Date: 1943 Apr 09/10 A/C Type: Lancaster III SN: ED613 Code: SR-X A/C Nickname:
 File: 059 Airforce: RAF Sqn/Unit:  101 Sqn Mission/Raid: Duisburg
1 Pilot F/Sgt. John "Jack" D. Steele     RCAF, Canada 9    
2 Bomb.  Sgt. John Hence         Durham, UK 10    
3 Nav.  F/Sgt. Michael J. Bennet      Coventry, UK 11    
4 Eng.  Sgt. D'Arcy Gould     Auckland, New Zealand 12    
5 WO/AG P/O Norman Ritchie    New South Wales, Austr.  13    
6 MUG F/Sgt. Stanley Grundy    JHburg, South Africa 14    
7 Rear gunner Sgt. William D. O'Brien      Brighton, UK.  15    
8     16                    

Shot down by a German nightfighter and exploded in the air south of Elburg. Crew are buried in Doornspijk. The German was hit by debris and crashed also. 


In the late evening of April 9 1943, German nightfighter Leutnant Oskar Köstler and his radio operator Heinz Huhn (Me-110 Werk-nr. 4811) were patrolling over Lake IJsselmeer in their radar box Hering at Medemblik. A stream of one hundred RAF bombers crossed the Dutch Northsea coast at Egmond and flew on southeast in direction of Apeldoorn and the Ruhrgebiet (Duisburg). The bombers passed the underside of Köstler's patrol area and he set couse south to Harderwijk to intercept them. At 22:40 he picked up a signal on his onboard radar and spotted a lone fast flying Lancaster on the side of the main bomber stream's course. Manouvered behind the Lancaster, the cannons of the Me-110 fired a salvo. Behind the German pilot was sitting radio operator Heinz Huhn. He later described that the bomb load of the Lancaster exploded instantly with huge force, sending a ball of fire, light, heat and debris towards them. Damaged they lost control and fell down, on fire. Huhn could open the cockpit roof and bailed out at 5000 meter. Under him was water, but thanks to the wind and pulling the lines of his parachute, he landed in a forrest and could free himself.

Both aircraft both came down under Elburg. The Lancaster in polder Het Goor and the Me-110 one km more east, north of Hoge Enk between the Stoopschaarweg-road and the Puttense Beek (Puttenerdijkje) under estate Old Putten. During the night, the face-burned Huhn struggled without boots through the forrest bewteen 't Harde and Oldebroek and came to a railroad track. Here he stopped a freight train with a red flare from his signalling pistol. The train took him to Harderwijk. Already next morning he was returned at the crash site at Hoge Enk. German soldiers and Dutch Police (report under) guarded the smouldering parts of the Me-110 and recovered the body of Oskar Köstler. Two trailers took the wreck of the Me-110 away six days later.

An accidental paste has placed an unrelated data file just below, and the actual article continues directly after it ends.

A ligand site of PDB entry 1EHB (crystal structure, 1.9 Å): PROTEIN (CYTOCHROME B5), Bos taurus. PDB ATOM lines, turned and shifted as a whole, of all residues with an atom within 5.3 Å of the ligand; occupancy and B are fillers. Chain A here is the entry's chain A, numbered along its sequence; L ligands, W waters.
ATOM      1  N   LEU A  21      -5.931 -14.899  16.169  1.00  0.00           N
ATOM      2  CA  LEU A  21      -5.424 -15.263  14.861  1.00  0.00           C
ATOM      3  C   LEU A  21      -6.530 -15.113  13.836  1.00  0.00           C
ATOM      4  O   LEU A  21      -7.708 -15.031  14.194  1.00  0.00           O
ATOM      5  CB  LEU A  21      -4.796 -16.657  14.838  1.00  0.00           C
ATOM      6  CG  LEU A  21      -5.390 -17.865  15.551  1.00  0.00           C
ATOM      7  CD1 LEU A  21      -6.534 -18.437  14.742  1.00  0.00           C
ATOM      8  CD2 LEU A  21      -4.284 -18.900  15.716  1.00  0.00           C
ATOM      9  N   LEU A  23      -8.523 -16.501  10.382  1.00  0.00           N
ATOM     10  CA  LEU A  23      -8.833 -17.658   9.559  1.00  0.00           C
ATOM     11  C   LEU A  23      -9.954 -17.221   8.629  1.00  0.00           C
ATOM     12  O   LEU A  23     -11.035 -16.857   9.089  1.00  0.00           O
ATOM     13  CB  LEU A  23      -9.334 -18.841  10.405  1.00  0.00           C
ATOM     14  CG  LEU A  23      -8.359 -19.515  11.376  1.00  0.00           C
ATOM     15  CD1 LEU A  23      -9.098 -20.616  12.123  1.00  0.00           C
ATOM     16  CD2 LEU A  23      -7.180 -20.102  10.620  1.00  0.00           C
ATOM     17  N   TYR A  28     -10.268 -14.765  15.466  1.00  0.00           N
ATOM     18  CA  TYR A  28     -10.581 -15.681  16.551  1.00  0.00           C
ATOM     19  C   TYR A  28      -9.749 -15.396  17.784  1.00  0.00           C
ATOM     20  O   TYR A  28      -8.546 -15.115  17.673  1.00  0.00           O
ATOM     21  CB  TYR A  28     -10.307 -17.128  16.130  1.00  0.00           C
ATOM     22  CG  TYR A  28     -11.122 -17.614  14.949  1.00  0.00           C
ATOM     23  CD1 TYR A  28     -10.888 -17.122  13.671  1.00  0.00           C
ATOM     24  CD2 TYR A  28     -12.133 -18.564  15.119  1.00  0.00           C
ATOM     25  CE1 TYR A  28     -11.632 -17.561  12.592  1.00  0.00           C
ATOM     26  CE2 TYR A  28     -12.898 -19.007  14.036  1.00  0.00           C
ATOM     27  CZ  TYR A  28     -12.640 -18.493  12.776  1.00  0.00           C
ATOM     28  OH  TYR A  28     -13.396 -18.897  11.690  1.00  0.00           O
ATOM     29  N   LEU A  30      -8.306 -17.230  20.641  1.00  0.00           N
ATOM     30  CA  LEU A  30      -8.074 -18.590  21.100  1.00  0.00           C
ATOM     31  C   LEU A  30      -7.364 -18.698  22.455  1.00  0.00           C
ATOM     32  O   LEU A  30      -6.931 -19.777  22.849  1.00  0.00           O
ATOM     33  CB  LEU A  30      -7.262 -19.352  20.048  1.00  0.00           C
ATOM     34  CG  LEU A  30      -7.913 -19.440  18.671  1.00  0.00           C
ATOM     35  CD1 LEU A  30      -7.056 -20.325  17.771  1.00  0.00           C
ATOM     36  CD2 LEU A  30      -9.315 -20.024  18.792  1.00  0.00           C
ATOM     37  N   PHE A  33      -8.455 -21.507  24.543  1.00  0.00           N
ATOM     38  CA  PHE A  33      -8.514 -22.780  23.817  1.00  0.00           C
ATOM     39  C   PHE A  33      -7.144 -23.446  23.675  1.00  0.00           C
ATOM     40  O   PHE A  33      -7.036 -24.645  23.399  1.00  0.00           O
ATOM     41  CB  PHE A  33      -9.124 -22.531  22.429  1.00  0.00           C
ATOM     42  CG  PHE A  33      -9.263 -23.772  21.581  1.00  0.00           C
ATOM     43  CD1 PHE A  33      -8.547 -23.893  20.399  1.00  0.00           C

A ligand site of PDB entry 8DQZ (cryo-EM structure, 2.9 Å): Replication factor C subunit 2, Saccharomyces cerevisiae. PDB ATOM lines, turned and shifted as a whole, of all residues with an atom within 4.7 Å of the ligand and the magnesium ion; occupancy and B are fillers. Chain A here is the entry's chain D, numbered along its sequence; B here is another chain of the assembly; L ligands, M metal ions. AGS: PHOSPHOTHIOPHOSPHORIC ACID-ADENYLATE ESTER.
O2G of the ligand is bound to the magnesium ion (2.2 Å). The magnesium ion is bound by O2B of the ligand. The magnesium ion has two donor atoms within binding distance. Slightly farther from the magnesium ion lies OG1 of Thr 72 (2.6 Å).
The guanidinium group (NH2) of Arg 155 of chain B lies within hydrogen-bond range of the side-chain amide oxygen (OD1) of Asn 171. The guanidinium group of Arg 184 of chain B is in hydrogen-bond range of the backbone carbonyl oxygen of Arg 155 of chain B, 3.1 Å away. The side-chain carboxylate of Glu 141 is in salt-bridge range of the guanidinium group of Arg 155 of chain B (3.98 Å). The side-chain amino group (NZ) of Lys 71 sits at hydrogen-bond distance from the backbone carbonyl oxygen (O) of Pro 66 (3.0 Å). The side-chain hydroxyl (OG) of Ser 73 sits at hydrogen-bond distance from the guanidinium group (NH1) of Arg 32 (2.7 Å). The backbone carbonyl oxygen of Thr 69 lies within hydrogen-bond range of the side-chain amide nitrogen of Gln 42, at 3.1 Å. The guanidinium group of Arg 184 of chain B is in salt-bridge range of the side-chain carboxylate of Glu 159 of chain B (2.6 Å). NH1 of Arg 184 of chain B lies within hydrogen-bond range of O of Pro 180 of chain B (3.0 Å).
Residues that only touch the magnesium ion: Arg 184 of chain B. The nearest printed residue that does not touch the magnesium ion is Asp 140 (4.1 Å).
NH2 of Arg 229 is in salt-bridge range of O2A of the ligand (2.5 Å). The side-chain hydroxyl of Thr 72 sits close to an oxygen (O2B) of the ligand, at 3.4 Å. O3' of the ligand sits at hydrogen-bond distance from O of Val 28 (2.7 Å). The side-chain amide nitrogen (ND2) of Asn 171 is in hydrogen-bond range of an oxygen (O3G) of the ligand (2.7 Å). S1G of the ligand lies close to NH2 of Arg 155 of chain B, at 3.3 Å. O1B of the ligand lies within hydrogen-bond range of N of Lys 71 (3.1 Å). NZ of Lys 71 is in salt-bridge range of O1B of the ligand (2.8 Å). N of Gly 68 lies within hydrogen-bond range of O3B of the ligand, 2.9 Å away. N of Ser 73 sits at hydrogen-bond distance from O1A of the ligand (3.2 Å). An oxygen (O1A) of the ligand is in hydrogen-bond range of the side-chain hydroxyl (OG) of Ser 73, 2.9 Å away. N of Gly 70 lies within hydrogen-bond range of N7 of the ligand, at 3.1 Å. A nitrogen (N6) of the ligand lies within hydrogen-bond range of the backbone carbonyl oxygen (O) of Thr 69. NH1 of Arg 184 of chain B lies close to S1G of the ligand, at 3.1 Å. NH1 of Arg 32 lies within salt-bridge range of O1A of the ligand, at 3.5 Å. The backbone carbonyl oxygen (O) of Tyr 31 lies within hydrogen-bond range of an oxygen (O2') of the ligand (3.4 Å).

The Lancaster fell from the sky in small burning parts that spread out in Het Goor and north of hamlet Hoge Enk. In 1980, a Rolls Royce Merlin engine of ED618 was found during construction in a meadow on the northside of polder Het Goor. Of the crew of ED618, two mutilated but identifiable bodies were recovered next morning from the fields and farmlands, these were Canadian pilot Jack Steele and his flight engineer from New Zealand, Sgt. D'Arcy Gould. The scaterred mixed small remains of the other five men were assembled in four coffins and buried as unknown airmen next to Steele and Gould in the nearby  Cemetery Hoge Enk,  community Doornspijk.  

The sea opposite to Elburg was made a polder in 1958. In 1960 two aircraft wrecks were recovered in the former sea bed on the Alikruikweg-road southeast of Biddinghuizen. They were a Me-109 with the remains of pilot Uffz. Fritz Kostenbader and an allied bomber with radial engines (not Rolls Royce Merlins), probably Lancaster II, DS794, pilot F/Sgt. Basil W. Pattle. In 2011 each crash position on the Alikruikweg-road received a commemoration pole, P3 and P4, see map above. To everyone's surprise, P3 received a plaque stating that Oskar Köstler's Me-110 was found and recovered there (...). P4 received a plaque that Jack Steele's Lancaster ED613 had crashed there. Mistakes, but these incorrect plaques are still in position.

In memory of F/Sgt (Warrant Officer II) Jack Steele, born Weyburn, Sasketchewan, Canada. 

Below. In the event Jack Steele would not return from a mission, he had pre-written a letter that had to be posted to his parents.

Police report. 


Detailed map

Eyewitness account


- Website CWGC
- Book Elburg in Oorlogstijd
- Archive Noordwest-Veluwe
- Book Nachtjagd Combat Archive 1943, part 1 by Dr. Theo Boiten, 2018
- Website PATS
- Dick Breedijk
- Stichting Urk in Oorlogstijd
- Het Flevolands Archief

© ZZairwar (Zuyder Zee Air War), 2020.